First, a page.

Intervals will be constructed by taking quantiles from this distribution.

(For rate statistics instead of count statistics, the gamma-Poisson model can be used - though that will take more math to figure out the correct forms of the intervals. I got about three-quarters of the way there in my article WHIP stabilization by the gamma-Poisson model if somebody else wants to work through the rest. For more complicated statistics such as wOBA, I'm going to have to work through some hard math.)

## Mean Intervals

### Normal-Normal Model

For the normal-normal model, suppose that both the counts and the distribution of talent levels follow a normal distribution. Then the observed proportion $x_i / n_i$ also follows a normal distribution.

$\dfrac{x_i}{n_i} \sim N\left(\theta_i, \dfrac{\sigma^2}{n_i}\right)$

$\theta_i \sim N(\mu, \tau^2)$

Furthermore, a normal approximation to the binomial is used to estimate $\sigma^2$ as $\sigma^2 = \mu (1-\mu)$. The usual normal approximation to the binomial takes $\theta_i (1-\theta_i)$ as the variance; however, the normal-normal model assumes that variance $\sigma^2$ is constant around every single $\theta_i$ - so an estimate for that is the average amount of variance over all of them, $\mu(1-\mu)$.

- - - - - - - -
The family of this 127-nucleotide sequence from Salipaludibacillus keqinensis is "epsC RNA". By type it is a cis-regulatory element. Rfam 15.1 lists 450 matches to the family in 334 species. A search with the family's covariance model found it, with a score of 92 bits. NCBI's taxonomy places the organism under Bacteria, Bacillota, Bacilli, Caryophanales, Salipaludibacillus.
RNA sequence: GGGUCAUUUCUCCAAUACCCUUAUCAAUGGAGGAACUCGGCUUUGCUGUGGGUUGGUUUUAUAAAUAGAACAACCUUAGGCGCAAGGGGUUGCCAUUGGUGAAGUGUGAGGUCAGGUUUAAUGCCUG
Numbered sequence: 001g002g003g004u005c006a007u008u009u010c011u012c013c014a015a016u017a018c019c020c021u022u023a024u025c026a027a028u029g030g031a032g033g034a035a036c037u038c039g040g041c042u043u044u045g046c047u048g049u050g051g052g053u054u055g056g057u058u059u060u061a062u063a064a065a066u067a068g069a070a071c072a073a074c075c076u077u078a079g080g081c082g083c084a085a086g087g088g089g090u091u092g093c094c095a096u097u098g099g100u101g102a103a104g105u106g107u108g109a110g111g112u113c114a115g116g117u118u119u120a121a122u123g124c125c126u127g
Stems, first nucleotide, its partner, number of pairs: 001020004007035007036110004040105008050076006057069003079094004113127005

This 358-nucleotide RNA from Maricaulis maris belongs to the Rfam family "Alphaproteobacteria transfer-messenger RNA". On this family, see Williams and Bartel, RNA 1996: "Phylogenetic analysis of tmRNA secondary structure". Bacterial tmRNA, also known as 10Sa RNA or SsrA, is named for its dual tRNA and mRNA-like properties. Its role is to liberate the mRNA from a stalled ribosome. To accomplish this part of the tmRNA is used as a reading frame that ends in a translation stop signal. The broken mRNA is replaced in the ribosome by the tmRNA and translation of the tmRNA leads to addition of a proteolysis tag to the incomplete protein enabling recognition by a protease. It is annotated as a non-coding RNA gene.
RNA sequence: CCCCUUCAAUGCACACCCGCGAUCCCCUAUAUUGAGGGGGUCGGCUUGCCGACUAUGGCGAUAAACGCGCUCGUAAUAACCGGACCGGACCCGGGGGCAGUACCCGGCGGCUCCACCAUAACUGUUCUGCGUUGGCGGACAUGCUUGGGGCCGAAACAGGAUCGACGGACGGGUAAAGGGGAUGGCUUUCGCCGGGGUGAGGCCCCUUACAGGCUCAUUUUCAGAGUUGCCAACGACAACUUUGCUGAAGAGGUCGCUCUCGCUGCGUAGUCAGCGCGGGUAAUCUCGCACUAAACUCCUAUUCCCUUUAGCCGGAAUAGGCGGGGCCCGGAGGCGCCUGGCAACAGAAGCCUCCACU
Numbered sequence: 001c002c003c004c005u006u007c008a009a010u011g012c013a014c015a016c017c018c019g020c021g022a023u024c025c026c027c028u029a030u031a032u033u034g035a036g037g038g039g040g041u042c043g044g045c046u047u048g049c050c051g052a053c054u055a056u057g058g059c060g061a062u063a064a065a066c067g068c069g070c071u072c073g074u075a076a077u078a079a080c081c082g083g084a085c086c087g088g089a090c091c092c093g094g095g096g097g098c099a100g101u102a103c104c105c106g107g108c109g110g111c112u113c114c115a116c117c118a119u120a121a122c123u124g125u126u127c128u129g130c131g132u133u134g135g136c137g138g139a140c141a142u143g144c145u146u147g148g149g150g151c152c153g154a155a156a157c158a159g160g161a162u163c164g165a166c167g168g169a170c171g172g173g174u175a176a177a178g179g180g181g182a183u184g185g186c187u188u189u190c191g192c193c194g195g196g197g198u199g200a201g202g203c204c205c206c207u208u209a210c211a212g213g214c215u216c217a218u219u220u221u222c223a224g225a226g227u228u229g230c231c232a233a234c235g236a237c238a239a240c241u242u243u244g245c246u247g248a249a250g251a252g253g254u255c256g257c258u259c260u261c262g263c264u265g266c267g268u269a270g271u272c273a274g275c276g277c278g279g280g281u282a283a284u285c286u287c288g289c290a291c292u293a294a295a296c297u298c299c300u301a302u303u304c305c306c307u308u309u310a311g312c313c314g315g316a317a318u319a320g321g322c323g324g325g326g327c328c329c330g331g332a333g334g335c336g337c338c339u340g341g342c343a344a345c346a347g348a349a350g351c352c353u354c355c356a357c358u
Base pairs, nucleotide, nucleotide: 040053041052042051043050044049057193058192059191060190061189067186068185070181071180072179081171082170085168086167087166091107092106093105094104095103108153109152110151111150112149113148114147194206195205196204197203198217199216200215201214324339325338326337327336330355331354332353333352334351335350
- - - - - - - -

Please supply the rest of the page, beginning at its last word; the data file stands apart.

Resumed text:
As a side note, the relationship between $M$ and $\tau^2$ is given by

$M = \dfrac{\sigma^2}{\tau^2} \approx \dfrac{\mu(1-\mu)}{\tau^2}$

As I showed in my article shrinkage estimators for counting statistics, for the normal-normal model the shrinkage coefficient is given as

$B = \dfrac{\sigma^2/\tau^2}{\sigma^2/\tau^2 + n_i} = \dfrac{ M }{ M + n_i }$

The resulting posterior is then

$\theta_i | x_i, n_i, \mu, M \sim N\left( (1-B) \left(\dfrac{x_i}{n_i}\right) + B \mu, (1-B) \left(\dfrac{\sigma^2}{n_i}\right)\right)$

And substituting in the values of $B$, the variance of the posterior is given as